We’ve all heard about the dangers of concussions in high-impact sports such as football and boxing. The examples set by many professional athletes and coaches, and even by some parents, encourage young athletes with sport-related head injuries to shake it off and get back on the field — a practice that could potentially lead to major brain trauma.
A Chronicle Review article by Paul Voosen, “A Brain Gone Bad,” recounts the experience of a retired National Football League player who was part of a Boston University School of Medicine study to help diagnose chronic traumatic encephalopathy (CTE), a disease that has been found in deceased football players.
Unfortunately, the brain trauma from injuries sustained during football can produce symptoms such as anxiety and depression — sometimes resulting in suicide. The anonymous player featured in Voosen’s article experienced the customary physical injuries that football causes, but he didn’t expect to experience these psychological symptoms. During the study he admitted, “Now I wish I had never played. Well, some I do, some I don’t.”
There is a common misperception that only football players and boxers sustain major injuries to the brain, but “low-impact” sports such as cycling and cheerleading can also result in major head injuries. According to a New York Times blog by Anahad O’Connor, cycling was found to be the “leading cause of sport-related head injuries in children under 14, causing 40,272 injuries, roughly double the number related to football (21,878)” in 2009.
The Centers for Disease Control and Prevention released an article about a high school cheerleader named Shelby, an honors student who sustained a concussion while performing a cheerleading stunt. Shelby took just a five-week break to recover from the injury before she returned to the sport she loved. Just a few months later, she experienced a second concussion while cheering at a basketball game, and “her symptoms this time were more severe. She was sensitive to noise and light and experienced fainting spells, seizures, anxiety, depression, and excessive drowsiness.”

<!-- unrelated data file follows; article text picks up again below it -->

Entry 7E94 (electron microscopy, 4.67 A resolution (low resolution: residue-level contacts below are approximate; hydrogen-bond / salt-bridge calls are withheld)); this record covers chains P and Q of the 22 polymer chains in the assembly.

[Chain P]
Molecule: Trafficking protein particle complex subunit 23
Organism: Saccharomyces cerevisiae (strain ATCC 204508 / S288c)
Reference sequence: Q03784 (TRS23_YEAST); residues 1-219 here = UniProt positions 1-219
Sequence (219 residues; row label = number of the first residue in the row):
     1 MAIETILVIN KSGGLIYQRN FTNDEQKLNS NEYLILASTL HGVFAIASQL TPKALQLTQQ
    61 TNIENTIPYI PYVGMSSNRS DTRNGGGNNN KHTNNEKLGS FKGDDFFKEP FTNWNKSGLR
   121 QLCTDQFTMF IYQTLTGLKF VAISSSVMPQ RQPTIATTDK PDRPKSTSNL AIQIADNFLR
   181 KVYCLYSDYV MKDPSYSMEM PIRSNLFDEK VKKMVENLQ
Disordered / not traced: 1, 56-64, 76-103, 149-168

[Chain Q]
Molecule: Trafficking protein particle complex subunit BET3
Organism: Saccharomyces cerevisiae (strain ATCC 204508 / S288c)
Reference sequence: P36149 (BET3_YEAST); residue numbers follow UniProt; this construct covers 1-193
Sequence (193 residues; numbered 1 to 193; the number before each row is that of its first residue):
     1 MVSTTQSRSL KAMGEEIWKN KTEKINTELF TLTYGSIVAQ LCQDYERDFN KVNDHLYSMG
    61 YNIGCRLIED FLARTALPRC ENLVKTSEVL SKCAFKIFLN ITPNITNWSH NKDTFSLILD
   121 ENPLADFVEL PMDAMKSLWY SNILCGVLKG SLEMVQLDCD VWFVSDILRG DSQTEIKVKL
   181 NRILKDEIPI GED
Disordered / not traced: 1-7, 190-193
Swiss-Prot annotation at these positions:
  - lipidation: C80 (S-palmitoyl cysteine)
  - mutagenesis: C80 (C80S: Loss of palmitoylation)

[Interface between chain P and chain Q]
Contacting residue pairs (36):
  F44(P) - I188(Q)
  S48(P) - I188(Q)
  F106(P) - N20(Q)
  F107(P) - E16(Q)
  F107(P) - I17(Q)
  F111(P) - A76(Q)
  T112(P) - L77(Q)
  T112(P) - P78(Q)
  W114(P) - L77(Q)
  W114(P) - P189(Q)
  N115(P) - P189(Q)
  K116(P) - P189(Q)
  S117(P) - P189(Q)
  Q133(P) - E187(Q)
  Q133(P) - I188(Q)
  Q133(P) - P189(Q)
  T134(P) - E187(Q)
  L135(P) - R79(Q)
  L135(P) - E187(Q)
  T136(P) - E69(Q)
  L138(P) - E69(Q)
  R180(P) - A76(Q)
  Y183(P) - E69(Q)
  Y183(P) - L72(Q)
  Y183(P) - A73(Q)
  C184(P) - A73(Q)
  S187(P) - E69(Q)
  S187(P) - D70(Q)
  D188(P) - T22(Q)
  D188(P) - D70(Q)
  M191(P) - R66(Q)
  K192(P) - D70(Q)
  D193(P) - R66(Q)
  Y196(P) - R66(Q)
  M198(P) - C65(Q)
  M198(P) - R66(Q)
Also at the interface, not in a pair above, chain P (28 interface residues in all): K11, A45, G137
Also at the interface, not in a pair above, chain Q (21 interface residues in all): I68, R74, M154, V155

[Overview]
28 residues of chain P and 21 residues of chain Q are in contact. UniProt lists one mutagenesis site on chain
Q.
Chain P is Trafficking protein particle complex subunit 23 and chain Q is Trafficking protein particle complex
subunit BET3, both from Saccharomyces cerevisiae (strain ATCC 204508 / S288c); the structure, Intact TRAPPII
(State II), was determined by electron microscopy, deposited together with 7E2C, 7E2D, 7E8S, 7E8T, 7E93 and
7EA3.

In retrospect, Shelby realized that she should have waited longer before returning to cheerleading after her first concussion, and she regrets that her education and future in the sport were compromised because of that decision. Not all athletes who sustain concussions need prolonged time off from school. Each decision should be made in consultation with the child's pediatrician or a concussion expert.
Concussions are considered “a type of traumatic brain injury,” according to the Centers for Disease Control and Prevention article, but many parents and coaches tend to shrug them off as typical occurrences. “This sudden movement of the brain can cause the brain to bounce around or twist in the skull, stretching and damaging the brain cells and creating chemical changes in the brain,” the piece notes. “These chemical changes can lead to short- or long-term problems with thinking, learning, language, and emotions, until the brain recovers.”
Several blows to the head, or the result of many “subconcussive” or small bumps a brain may take from impact with the skull, can lead to more serious brain diseases. According to the research outlined in “A Brain Gone Bad,” these diseases can cause “changes in behavior and mood” and those affected can develop cognitive problems such as dementia, similar to Alzheimer’s disease.
Far too many students, parents, and coaches underestimate the severity of head injuries in athletics. If your child experiences a sport-related head injury, seek medical attention and follow the physician’s advice regarding how long your child should refrain from physical activity to ensure a full recovery. To gain a better understanding of the causes and symptoms of concussions, visit www.cdc.gov/Concussion.